Creator of the best-selling Eta Cohen Violin Method, Eta Cohen has influenced and inspired countless student violinists around the world, but who is the author behind this renowned series of tutor books?
With the release of a newly updated sixth edition of the Eta Cohen Violin Method, the Musicroom blog asked one of her daughters, award-winning violinist and Professor of Violin, Maureen Smith, to shed some light on the life of Eta Cohen.
Below is a biography of Eta Cohen:
Born in Sunderland in 1916, she was the third of four daughters born to Marie and Isaac Cohen, Jewish immigrants from Lithuania who arrived at the turn of the century.
She studied the violin locally in Sunderland and Newcastle and after leaving school at 16 she started teaching privately. At the age of 17 she was asked to teach for the local education authority, building up a large teaching practice.
Following such early success she went in search of a good violin method and, after finding no such tutor available, decided to begin writing out each of her lessons herself for pupils in 1933. These lessons eventually became the foundation for her books, the first of which was published in 1940 by Paxtons.
During the Second World War she moved to Cheltenham with her family and was able to teach throughout the local schools such as Cheltenham Ladies College. Eta also took violin lessons from Max Rostal and Carl Flesch during this time.
In 1945 she married Ephraim Smith (1912 – 1989) who also came from a Jewish Lithuanian background, and the newlyweds moved to Leeds where their first child, Maureen was born in 1946. A second daughter, Hazel, followed in 1950.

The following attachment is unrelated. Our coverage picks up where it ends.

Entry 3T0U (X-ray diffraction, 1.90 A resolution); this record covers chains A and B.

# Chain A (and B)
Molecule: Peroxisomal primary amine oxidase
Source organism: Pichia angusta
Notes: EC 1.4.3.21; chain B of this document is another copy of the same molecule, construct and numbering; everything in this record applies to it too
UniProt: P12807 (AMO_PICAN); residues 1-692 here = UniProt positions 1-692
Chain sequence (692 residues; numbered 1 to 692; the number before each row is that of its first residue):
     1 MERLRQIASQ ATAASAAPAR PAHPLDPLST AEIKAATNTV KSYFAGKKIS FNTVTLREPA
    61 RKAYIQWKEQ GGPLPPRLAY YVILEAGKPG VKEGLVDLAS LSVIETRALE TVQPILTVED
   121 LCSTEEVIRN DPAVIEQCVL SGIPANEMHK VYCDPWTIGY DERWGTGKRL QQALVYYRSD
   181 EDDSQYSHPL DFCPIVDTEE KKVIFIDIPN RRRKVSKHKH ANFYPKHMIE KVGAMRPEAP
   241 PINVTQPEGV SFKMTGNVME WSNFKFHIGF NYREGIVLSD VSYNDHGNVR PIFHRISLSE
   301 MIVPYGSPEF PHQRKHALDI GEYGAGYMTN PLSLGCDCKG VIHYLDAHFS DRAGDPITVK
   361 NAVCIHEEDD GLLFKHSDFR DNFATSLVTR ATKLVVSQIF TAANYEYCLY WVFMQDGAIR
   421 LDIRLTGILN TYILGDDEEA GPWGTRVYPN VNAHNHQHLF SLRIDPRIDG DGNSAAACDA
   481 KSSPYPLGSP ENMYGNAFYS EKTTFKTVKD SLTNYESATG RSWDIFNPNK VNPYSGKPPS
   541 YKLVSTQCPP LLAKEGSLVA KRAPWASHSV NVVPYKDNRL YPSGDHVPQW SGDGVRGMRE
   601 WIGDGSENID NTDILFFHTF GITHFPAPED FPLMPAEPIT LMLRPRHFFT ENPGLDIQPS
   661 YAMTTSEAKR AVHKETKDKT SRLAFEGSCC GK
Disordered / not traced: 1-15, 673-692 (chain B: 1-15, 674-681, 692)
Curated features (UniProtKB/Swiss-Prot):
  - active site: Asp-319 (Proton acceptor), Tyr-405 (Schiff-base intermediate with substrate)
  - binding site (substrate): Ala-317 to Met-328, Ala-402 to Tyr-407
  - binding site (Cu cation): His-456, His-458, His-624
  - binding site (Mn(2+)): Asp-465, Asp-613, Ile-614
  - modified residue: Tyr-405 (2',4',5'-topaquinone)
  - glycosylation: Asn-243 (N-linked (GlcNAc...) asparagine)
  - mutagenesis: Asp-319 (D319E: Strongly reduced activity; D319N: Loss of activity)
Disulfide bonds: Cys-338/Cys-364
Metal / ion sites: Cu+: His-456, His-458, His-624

Before long her fame as a violin tutor and pedagogue followed her to Leeds and she was asked to teach a small boy: Michael Vyner who would later go on to manage the London Sinfonietta. She also started to teach Maureen, then Hazel, and in no time had a very large private teaching practice and a small string orchestra, The Eta Cohen String Orchestra.
More books soon followed with four Eta Cohen Violin Method titles and extra repertoire books, duets and rounds authored and published. She continued teaching until she was 90, tutoring a number of violinists who now occupy prominent positions in the musical profession. The sixth edition of the Eta Cohen Violin Method was published by Novello & Co in 2012.
On top of her musical and educational work, Eta was also keen gardener and enjoyed other hobbies such as walking, reading and baking.
Her family followed her into the profession as violin players.
After winning the BBC Violin Competition Maureen became a well-known soloist and chamber musician and is today a Professor of Violin at the RAM.
Hazel specialised in contemporary music and was a leader of the ensembles LYSIS and SONANT before changing professions to become a writer and university professor.
Eta has two granddaughters: Emma Rivlin who is an opera director and Sophie Rivlin who is a freelance cellist.
Updated on 11/10/2012: On December 10, it was reported that Eta Cohen had died in Leeds, UK. She was 93. Her daughter, Hazel Smith, wrote an obituary for The Guardian.
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